My longtime good friend, Dale Triplett, tweeted me just a few minutes ago to announce that he is offering his new children's book, Benjamin Oliver Flanagan, at zero cost--as in FREE--for just a couple days.
I immediately downloaded the book to my Amazon Kindle Cloud Reader and read it in a jiffy.
Benjamin Oliver Flanagan is a heartwarming story, delivered as a fun and rhythmic poem and accompanied by playful illustrations from Kevin Scott Collier, that tells us about a boy, his toys, his almost tragedy, his rescuer father, and his newfound trust.
The father in me was touched by the words of Benjamin's dad...
"Just respect the things you love, And trust in your Father."
There's a lesson here for the child in each of us.
Please take a moment to share your thoughts about Benjamin Oliver Flanagan below.
Those who know me best would never describe me as a dog person, so I was surprised when I stumbled on and read the two reflections (below) I wrote during our dog's final days back in 2005. They offer praise to God for his furry gift and gratefulness for our time with Cody.
I am not a dog lover, but I guess I loved Cody more than I realized and my heart hurt as he spent his final days with us.
Oddly enough, it still aches.
[Originally posted on Saturday, January 29, 2005]
Thank You God, for Cody
According to Christie's announcement, the drawing is expected to sell in the $20,000 to $30,000 range. Which begs the question:
Why won't my simple black-and-white drawings fetch similar rewards?
The simple answer is, of course, I'm not Andy Warhol. Hey, I could draw the same thing, but its worth in the market would be less than the paper I used...because I am not Andy Warhol.
You aren't Andy Warhol either, are you?
I've heard it said.
Maybe you've said it yourself.
To be honest, I know I've said it!
"That's the best I can do."
If you're like me you know that whatever it is, it really isn't the best you can do, right?
The fact is, the best we say we can do isn't really the best we can do, is it?
What will you do better today? (I've made it simple to Tweet - Just click HERE!)
Hurricane Sandy has passed, but the devastation remains.
There's a big mess to clean up and millions of people who need help.
You've decided you want to step up to the plate and donate to the cause.
Good on you!
Good people from around the world are stepping up to the plate to lend a hand.
Sadly, when disasters strike, bad people rise to the occasion along with the good, looking for ways to add to victimize those who've come to help.
Miserable circumstances, indeed.
No parole date.
No guarantee of a tomorrow.
Yet, Paul wrote with great confidence:
"Now I want you to know, brethren, that my circumstances have turned out for the greater progress of the gospel, so that my imprisonment in the cause of Christ has become well known throughout the whole praetorian guard and to everyone else, and that most of the brethren, trusting in the Lord because of my imprisonment, have far more courage to speak the word of God without fear." (Philippians 1:12-14, NASB)
You have a cluttered TO DO list, don't you?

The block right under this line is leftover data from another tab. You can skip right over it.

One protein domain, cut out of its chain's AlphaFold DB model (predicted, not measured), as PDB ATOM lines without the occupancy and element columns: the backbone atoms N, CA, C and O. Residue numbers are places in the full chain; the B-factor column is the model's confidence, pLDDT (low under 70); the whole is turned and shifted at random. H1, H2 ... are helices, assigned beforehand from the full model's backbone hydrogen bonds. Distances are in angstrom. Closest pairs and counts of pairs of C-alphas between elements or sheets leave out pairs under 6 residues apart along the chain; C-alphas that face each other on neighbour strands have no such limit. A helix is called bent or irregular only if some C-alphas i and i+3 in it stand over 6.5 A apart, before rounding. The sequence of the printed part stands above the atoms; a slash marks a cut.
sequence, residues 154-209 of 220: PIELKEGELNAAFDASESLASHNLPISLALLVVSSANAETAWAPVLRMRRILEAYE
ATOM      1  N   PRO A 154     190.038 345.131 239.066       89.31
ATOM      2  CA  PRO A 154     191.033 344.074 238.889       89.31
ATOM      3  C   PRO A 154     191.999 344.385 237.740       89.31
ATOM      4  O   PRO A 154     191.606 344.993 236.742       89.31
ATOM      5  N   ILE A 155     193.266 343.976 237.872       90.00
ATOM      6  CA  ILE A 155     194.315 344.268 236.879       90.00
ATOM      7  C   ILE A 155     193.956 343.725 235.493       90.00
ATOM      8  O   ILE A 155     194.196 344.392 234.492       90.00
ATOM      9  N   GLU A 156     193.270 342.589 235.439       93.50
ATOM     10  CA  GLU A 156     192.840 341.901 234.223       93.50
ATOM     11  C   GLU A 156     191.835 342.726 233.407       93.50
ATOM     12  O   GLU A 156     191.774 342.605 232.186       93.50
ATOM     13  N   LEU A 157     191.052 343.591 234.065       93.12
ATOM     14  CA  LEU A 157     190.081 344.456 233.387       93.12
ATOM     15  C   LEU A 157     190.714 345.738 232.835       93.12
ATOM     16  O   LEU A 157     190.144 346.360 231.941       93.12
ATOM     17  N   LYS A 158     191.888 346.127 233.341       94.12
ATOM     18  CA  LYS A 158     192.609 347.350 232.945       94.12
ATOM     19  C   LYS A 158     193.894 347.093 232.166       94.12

So much to do, but no time left for the things that are really important.
For getting closer to your Creator.
For connecting with your spouse and children.
For getting lost in your own thoughts.
For learning something new.
For pondering life's mysteries.
Does that sound about right?
Posted in Communication, Creativity, Encouragement, Health - Emotional, Health - Mental, Health - Spiritual, Husbands, Inspiration, Marriage, Relationships, Self-Discipline, Self-Help, Self-Improvement, Time Management | Permalink | Comments (0)
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Each of the 56 men who signed our Declaration of Independence made an extraordinary promise, penning their names below this affirmation, "...for the support of this Declaration, with a firm reliance on the protection of divine Providence, we mutually pledge to each other our Lives, our Fortunes and our sacred Honor."
They risked everything--their lives, possessions, and honor--to declare independence from the tyranny of the King of England.
They withheld nothing, because life, liberty, and the pursuit of happiness are unalienable rights, given not by man, but by the Creator of all things.
Even those who are crowned as monarchs or elected as political leaders can neither give nor take these rights.
[Dear Reader: This is a repeat of a post I wrote last year to commemorate the passing of my step-father, who passed away on July 4, 2011. I still miss him and his impact on the world is no less important today than it was then, so I thought I would share my heart again. Thank you for your kind understanding. Remember those whom you love and love them while they're with you.]
Big Rick passed into eternity on July 4, 2011. Although he wasn't famous, infamous, or even well-known, he was very special to me and played a major role in creating the guy who is sitting here typing this.
You see, Big Rick was my step-father for nearly half a century. I haven't lived under his roof since the late-70s when I joined the Air Force, and the miles between us as my wife and I have moved around the world have made our visits with him less frequent than I would have liked, but I still miss his presence more now than ever. Somehow, things just seem different knowing he is no longer there, at home and with my mother.
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